With 74 million daily posts, blog-hosting platform Tumblr is a big haystack to get lost in. Which is why the company is planning to monetize its mobile product the new old-fashioned way: pay-per-view.
You pay, that is, while others view.
In an interview with Bloomberg, Tumblr VP Derek Gottfrid said the blogging network has already tested the product internally, will roll it out in the first half of 2013, and is currently looking for advertisers who want to sign up. No word yet, however, on exactly how promoted posts will actually be promoted, or what tools bloggers will have to decide who they get promoted to.
The new revenue will, Gottfrid thinks, drive the 162-employee and 100-million-blog company into profitability this year. Which seems to be a likely goal, even if only a fraction of its 16 billion total page views transition over to the ego-driven monetization model.
Tumblr, which became the ninth most popular site on the U.S. web in 2012, significantly improved its mobile apps late in the year, including its iPhone app and a new iPad app. But the company did not introduce any form of monetization at that time. This new native advertising model will ensure that traditional banner ads don’t clutter the mobile experience, but will present posts to users who might not have intended to see them.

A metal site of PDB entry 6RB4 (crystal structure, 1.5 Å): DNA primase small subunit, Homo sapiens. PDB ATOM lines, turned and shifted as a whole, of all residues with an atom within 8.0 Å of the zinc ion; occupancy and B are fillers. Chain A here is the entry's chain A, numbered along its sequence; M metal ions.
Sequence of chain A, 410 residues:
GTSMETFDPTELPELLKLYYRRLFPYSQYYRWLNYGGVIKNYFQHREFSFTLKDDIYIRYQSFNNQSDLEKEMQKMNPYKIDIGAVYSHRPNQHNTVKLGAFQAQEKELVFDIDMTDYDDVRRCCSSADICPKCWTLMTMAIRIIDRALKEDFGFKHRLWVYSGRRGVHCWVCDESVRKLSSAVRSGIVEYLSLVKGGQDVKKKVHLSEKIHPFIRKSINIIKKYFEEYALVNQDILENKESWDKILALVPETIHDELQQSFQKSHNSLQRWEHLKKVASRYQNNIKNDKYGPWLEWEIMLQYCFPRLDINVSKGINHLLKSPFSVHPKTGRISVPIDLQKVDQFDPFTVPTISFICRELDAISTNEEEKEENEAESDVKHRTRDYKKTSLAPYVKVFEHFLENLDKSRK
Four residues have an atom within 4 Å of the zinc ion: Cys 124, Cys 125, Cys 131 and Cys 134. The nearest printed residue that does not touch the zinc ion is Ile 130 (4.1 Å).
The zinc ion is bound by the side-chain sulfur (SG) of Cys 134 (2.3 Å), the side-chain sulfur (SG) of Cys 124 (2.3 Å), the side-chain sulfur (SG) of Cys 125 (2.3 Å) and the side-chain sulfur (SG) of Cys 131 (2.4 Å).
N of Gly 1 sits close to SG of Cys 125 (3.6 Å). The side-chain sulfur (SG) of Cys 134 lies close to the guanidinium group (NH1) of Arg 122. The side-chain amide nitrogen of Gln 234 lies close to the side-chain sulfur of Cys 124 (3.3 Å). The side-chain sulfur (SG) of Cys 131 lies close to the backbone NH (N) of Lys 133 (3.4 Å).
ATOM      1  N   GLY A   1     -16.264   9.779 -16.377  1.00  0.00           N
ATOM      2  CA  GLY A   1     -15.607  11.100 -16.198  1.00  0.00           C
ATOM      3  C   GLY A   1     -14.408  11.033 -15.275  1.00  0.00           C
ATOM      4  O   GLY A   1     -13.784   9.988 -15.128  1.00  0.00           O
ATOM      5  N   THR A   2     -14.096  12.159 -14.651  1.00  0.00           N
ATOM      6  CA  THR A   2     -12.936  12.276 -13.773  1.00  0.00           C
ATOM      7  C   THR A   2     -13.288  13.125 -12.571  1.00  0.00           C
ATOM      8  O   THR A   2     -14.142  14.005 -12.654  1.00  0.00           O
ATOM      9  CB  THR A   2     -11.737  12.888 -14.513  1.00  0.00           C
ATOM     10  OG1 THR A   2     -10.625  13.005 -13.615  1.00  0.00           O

One interesting note that Tumblr’s sales head Lee Brown let slip: Tumblr’s average advertising sale is just under $100,000 … meaning that major brands and enterprises are behind much of the site’s current revenue.
This is once again expanding the native ads landscape. We have Twitter with promoted tweets (which it just started selling via ad partners), Facebook with promoted posts, and now Tumblr with, perhaps, trending Tumbls.
All that’s needed is for Pinterest to introduce promoted pins, which I confidently expect sometime in 2013.
One question: where are WordPress.com and Automattic? (Update March 6: testing native ads too.)
VB's research team is studying web-personalization... Chime in here, and we’ll share the results.